"In the evening at precisely 6pm, I would prepare a different pasta recipe from the one cookbook I had in New York and decant a decent bottle of red wine...Then I arranged a pleasing dinner tray and took it to my bedroom.
Once ensconced under my comfy duvet, wearing my favourite Victoria Secret jersey pajamas and Lands' End grey cashmere sweater robe and socks, I'd eat dinner in bed while watching old black and white films..." Sarah Ban Breathnach, Moving On
Why don't women live like this anymore? It sounds like a plan to me.
A tapestry of dreams... this is my frame all set up and ready to use.
Today I have been enjoying the very feminine pass-time of needle craft...tapestry to be exact. From the time I was a young girl I have loved sitting quietly with a piece of needle work, stitching the hours and minutes away. I can recall asking for my first embroidery hoop instead of a chocolate egg one Easter when I was about 11 - I received both a hoop and an egg from the Easter Bunny that year. It was the start of a lifelong hobby and I have done quite a few tapestries since then.
I'm not a fan of counted cross-stitch - it's too much like maths and plotting points for my taste - but I do love stitching tapestry. I tend to purchase the kits that are all inclusive, with all the yarns you need and the correct size tapestry needle for the canvas. I usually go for a colour printed canvas kit, with wool or silk threads. One of my favourite things to do when I was a kid was colouring-in and to me tapestry is just like colouring-in, but with threads instead of felt-tip pens!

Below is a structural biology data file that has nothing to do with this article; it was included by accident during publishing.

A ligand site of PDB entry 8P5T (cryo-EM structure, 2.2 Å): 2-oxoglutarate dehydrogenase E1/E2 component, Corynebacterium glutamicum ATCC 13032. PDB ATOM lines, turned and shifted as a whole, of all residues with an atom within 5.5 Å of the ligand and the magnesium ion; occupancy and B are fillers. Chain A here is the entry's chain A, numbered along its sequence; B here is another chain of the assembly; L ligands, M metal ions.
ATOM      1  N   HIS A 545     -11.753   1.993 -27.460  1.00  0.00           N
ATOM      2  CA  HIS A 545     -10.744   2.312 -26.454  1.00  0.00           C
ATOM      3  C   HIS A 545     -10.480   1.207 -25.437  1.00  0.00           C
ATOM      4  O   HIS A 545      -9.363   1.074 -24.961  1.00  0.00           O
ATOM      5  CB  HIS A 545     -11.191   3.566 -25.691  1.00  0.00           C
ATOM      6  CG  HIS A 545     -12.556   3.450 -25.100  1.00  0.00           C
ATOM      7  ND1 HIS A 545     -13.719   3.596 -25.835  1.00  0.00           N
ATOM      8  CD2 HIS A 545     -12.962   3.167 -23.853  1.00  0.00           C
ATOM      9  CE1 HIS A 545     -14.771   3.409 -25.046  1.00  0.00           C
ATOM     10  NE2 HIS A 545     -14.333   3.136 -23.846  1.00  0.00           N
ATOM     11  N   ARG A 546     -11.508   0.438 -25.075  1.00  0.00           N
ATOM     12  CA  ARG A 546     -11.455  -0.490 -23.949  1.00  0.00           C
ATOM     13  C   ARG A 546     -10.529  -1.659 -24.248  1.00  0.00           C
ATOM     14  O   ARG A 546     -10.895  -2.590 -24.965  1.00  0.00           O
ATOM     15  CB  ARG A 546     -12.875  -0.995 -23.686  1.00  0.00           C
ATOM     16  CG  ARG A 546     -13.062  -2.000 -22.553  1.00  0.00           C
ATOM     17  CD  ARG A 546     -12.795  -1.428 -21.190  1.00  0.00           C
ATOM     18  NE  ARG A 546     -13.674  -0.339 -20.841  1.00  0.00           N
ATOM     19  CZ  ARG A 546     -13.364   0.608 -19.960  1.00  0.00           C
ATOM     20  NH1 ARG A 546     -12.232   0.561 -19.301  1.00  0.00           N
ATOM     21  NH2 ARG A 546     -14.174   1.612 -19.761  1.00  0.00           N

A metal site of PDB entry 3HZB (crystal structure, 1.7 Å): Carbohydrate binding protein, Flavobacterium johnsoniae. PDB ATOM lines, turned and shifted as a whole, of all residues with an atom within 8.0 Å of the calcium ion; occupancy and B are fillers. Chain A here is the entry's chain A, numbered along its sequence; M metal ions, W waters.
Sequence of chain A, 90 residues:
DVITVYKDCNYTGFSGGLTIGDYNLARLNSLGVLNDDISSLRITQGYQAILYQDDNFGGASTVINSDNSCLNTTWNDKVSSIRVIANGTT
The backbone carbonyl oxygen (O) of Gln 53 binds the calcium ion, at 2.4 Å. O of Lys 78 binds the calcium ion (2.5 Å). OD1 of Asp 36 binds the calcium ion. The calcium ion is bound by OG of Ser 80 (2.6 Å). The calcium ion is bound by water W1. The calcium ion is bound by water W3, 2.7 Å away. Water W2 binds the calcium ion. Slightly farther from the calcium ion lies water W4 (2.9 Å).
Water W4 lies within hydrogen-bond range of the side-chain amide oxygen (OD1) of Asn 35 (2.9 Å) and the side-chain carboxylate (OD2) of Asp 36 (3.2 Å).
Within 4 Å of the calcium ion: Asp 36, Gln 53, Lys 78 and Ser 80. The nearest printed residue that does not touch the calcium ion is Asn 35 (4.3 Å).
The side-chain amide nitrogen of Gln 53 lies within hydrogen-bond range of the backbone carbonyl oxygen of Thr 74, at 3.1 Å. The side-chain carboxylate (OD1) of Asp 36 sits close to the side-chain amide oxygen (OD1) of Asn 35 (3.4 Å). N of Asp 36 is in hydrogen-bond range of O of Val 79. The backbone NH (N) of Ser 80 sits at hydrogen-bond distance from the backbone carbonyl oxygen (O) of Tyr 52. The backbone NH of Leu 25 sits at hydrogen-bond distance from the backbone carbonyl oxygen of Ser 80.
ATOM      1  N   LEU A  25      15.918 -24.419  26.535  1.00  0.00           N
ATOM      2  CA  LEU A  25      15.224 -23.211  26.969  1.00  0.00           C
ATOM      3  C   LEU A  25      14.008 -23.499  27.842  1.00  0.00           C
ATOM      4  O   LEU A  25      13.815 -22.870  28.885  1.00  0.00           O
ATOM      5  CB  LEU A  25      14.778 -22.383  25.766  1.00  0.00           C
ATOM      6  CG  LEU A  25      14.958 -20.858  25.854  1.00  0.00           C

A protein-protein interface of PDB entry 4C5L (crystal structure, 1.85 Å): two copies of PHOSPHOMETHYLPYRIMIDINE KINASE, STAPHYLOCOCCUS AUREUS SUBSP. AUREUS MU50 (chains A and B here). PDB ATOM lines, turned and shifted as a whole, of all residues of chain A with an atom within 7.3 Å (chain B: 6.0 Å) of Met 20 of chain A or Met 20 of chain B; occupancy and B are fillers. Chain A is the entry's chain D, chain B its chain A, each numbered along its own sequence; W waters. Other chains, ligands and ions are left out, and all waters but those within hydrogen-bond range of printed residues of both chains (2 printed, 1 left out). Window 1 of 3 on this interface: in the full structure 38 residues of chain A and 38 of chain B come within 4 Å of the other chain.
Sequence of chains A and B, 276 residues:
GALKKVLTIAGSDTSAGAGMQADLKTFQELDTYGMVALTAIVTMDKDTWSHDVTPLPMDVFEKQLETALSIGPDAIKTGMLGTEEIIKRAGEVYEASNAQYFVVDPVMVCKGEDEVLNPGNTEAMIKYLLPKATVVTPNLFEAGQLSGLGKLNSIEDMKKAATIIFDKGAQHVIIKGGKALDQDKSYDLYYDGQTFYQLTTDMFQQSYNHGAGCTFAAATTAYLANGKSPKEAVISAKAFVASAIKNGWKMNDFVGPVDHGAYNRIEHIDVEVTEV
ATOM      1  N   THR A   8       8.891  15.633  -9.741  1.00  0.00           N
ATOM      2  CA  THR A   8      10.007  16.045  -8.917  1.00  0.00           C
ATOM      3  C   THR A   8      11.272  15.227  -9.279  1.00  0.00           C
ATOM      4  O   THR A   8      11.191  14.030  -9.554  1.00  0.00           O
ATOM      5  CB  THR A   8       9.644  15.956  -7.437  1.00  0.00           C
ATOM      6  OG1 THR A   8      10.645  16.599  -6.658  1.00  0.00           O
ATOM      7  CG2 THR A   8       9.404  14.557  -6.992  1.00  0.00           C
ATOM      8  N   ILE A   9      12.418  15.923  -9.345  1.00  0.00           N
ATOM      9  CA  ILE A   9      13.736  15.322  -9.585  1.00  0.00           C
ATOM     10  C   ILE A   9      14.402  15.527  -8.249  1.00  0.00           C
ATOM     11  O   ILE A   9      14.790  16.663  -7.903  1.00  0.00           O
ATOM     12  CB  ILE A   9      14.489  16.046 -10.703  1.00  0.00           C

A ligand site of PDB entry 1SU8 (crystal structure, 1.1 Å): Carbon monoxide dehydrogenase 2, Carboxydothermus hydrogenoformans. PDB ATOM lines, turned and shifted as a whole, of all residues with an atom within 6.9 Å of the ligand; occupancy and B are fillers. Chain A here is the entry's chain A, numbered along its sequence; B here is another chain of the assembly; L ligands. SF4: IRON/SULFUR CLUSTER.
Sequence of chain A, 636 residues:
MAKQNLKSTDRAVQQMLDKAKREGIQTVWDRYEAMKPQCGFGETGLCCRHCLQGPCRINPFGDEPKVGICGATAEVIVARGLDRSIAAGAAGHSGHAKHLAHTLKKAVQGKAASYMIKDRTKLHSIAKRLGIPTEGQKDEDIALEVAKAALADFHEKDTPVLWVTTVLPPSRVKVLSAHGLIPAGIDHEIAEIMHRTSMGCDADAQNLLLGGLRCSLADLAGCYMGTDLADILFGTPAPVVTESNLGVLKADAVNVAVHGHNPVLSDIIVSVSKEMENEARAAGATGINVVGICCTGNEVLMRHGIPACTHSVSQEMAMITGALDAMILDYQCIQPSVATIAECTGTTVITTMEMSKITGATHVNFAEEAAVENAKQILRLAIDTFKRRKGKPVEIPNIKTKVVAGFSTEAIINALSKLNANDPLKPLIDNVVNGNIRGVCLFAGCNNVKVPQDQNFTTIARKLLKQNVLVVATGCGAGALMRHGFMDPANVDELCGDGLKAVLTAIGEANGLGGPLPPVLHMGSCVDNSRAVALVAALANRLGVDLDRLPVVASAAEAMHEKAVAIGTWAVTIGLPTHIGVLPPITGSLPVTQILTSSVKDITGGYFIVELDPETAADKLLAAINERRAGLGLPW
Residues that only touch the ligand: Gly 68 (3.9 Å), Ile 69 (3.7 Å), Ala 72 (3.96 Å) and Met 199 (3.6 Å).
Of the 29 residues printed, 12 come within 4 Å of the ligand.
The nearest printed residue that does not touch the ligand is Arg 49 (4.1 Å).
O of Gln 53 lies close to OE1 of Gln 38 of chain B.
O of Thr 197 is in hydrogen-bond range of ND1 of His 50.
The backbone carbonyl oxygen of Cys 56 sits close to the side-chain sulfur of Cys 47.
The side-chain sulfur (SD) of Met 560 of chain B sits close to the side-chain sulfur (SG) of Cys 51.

I recently purchased a new floor standing tapestry frame (pictured above) with a bit of pin-money and I love it so much. I've had a couple of these before, but the first floor standing one was a Standard size and a little too tall for me to work at comfortably. The second one I got was a table top one, which I still have and use from time to time. This new one is a Petite size, as I'm only 5' 2" so it is just the right height for me. The frame itself is adjustable too so it can accommodate a range of different size needle work canvases, plus the tension is also adjustable, helping to keep the canvas nice and tight. You can find tapestry kits and frames on Amazon UK if it is something that interests you.